In recent years, directed self-assembly (DSA) has demonstrated tremendous potential to reduce cost for multiple patterning with fewer masks, especially for via patterning. DSA is considered as one of the next generation lithography candidates or complementary lithography techniques to extend 193i lithography further for the sub- 7 nm nodes. In this work, we focus on the simultaneous DSA guiding template assignment and decomposition with DSA and double patterning (DSA-DP) hybrid lithography for 7nm technology node. We first analyze the placement error of DSA patterns with different shapes and sizes. We then propose a graph-based approach to reduce the problem size and solve the problem more efficiently without affecting the optimality of the results. The experimental results demonstrate that we can achieve a 50% reduction in both the number of variables and constraints compared to previous work, which leads to a 50X speed up in runtime.
Standard cell pin access has become one of the most challenging issues for the back-end physical design in sub-14nm technology nodes due to increased pin density, limited number of routing tracks, and complex DFM rules/constraints from multiple patterning lithography. The standard cell I/O pin access problem is very difficult also because the access points of each pin are limited and they interfere with each other. There have been several studies across various standard cell and physical design stages, including standard cell pin access optimization, placement mitigation and routing planning, to achieve overall pin access optimization. In this paper, we will introduce a holistic approach across different design stages to deal with the pin access issue while accommodating the complex DFM constraints in advanced lithography.
For robust standard cell design, designers need to improve the intercell compatibility for all combinations of cells and cell placements. Multiple patterning lithography colorability check breaks the locality of traditional rule check, and N-wise checks are strongly needed to verify the colorability for layout interactions across cell boundaries. A systematic framework is proposed to evaluate the library-level robustness over multiple patterning lithography from two perspectives, including complete checks on two-row combinations of cells and long-range interactions. With complete checks on two-row combinations of cells, the vertical and horizontal boundary checks are explored to predict illegal cell combinations. For long-range interactions, random benchmarks are generated by cell shifting and tested to evaluate the placement-level efforts needed to reduce the manufacturing complexity from quadruple patterning lithography to triple patterning lithography for the middle-of-line (MOL) layers. Our framework is tested on the MOL layers but can be easily adapted to other critical layers with multiple patterning lithography constraints.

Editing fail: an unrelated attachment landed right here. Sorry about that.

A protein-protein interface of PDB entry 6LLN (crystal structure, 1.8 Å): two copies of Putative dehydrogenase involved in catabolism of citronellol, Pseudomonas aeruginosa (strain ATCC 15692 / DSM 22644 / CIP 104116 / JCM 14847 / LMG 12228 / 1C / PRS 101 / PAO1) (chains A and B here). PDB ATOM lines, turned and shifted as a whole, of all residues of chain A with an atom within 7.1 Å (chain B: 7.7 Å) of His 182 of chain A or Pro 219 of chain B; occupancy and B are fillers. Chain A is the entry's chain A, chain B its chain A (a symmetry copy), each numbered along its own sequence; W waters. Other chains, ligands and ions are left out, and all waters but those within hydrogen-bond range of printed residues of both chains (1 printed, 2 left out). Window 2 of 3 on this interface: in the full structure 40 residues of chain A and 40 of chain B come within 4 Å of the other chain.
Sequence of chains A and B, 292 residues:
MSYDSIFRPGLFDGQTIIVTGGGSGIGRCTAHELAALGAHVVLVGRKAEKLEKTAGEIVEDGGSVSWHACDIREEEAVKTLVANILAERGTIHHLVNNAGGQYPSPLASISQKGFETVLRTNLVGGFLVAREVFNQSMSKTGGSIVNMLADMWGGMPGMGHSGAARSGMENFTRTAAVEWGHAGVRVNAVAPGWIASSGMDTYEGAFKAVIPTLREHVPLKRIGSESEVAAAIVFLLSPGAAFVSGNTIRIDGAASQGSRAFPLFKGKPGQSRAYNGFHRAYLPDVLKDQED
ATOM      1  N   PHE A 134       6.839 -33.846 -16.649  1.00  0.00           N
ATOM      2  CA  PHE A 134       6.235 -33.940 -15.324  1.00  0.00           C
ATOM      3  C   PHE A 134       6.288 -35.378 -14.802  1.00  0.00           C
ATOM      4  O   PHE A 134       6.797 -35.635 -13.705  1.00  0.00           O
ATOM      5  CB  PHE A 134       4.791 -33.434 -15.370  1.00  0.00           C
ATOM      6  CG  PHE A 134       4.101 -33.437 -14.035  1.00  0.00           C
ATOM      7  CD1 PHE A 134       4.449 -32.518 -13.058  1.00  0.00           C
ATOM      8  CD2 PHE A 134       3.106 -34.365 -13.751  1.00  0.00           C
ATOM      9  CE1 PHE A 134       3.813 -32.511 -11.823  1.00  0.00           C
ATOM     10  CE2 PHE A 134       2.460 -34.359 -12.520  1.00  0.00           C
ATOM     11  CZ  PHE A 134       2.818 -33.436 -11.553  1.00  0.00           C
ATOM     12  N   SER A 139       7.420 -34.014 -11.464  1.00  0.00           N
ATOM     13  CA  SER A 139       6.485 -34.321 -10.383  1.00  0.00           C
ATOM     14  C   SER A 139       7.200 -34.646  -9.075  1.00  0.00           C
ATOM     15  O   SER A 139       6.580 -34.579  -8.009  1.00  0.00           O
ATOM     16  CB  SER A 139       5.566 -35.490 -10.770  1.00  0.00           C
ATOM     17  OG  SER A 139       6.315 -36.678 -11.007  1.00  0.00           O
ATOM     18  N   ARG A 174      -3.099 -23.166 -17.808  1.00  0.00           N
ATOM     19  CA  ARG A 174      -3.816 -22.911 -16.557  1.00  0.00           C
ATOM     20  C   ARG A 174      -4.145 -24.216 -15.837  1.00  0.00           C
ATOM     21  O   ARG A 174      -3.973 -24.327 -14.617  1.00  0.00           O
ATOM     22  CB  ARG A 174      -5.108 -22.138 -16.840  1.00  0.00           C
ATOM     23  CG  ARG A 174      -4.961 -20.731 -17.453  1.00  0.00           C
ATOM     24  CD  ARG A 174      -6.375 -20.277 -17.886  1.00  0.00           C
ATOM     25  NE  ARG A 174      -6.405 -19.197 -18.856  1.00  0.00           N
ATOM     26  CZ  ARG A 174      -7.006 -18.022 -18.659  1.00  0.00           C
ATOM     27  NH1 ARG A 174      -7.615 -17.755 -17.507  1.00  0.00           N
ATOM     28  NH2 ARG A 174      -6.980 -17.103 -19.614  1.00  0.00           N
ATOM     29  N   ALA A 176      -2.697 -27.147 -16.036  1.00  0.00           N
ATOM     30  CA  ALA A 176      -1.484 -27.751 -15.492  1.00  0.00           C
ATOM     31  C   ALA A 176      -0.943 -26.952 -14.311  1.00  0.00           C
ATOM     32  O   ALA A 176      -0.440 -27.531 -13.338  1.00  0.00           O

Multiple patterning (triple and quadruple patterning) is being considered for use on the Middle-Of-Line (MOL) layers at the 10nm technology node and beyond.1 For robust standard cell design, designers need to improve the inter-cell compatibility for all combinations of cells and cell placements. Multiple patterning colorability checks break the locality of traditional rule checking and N-wise checks are strongly needed to verify the multiple patterning colorability for layout interaction across cell boundaries. In this work, a systematic framework is proposed to evaluate the library-level robustness over multiple patterning from two perpectives, including illegal cell combinations and full chip interactions. With efficient N-wise checks, the vertical and horizontal boundary checks are explored to predict illegal cell combinations. For full chip interactions, random benchmarks are generated by cell shifting and tested to evaluate the placement-level efforts needed to reduce the quadruple patterning to triple patterning for the MOL layer.
New DFM tools appearing on the market hold a promise of assessing parametric and functional
yield loss due to lithography effects. The accuracy of underlying models can limit the veracity
of such assessment. For example, many lithography steps used in the fab are extremely nonlinear
and might exhibit significant differences from models used by the DFM tools.
Furthermore, inputs used in calibrating a model can limit its accuracy, and most organizations
are challenged to characterize the exact needs of a lithography model at a statistically relevant
sampling size. After discussing potential sources of inaccuracy in modeling, the paper will
describe a methodology for modeling and yield prediction based on such accurate modeling.
We discuss the incentive and design outlines for a reticle that is used for assessing across-chip linewidth variation (ACLV). For printing features whose dimensions are near half of the exposure wavelength ((lambda) ), the ACLV Solver reticle can be used to diagnose the contributing factors that cause the critical dimension (CD) to vary out of control. For example, mask error factor (MEF) and mask pattern density loading have both been shown to have a significant impact on ACLV. The focus of this paper is the ACLV design methodology, along with a couple of proposed designs of experiment (DOE). Conclusions and future work are discussed.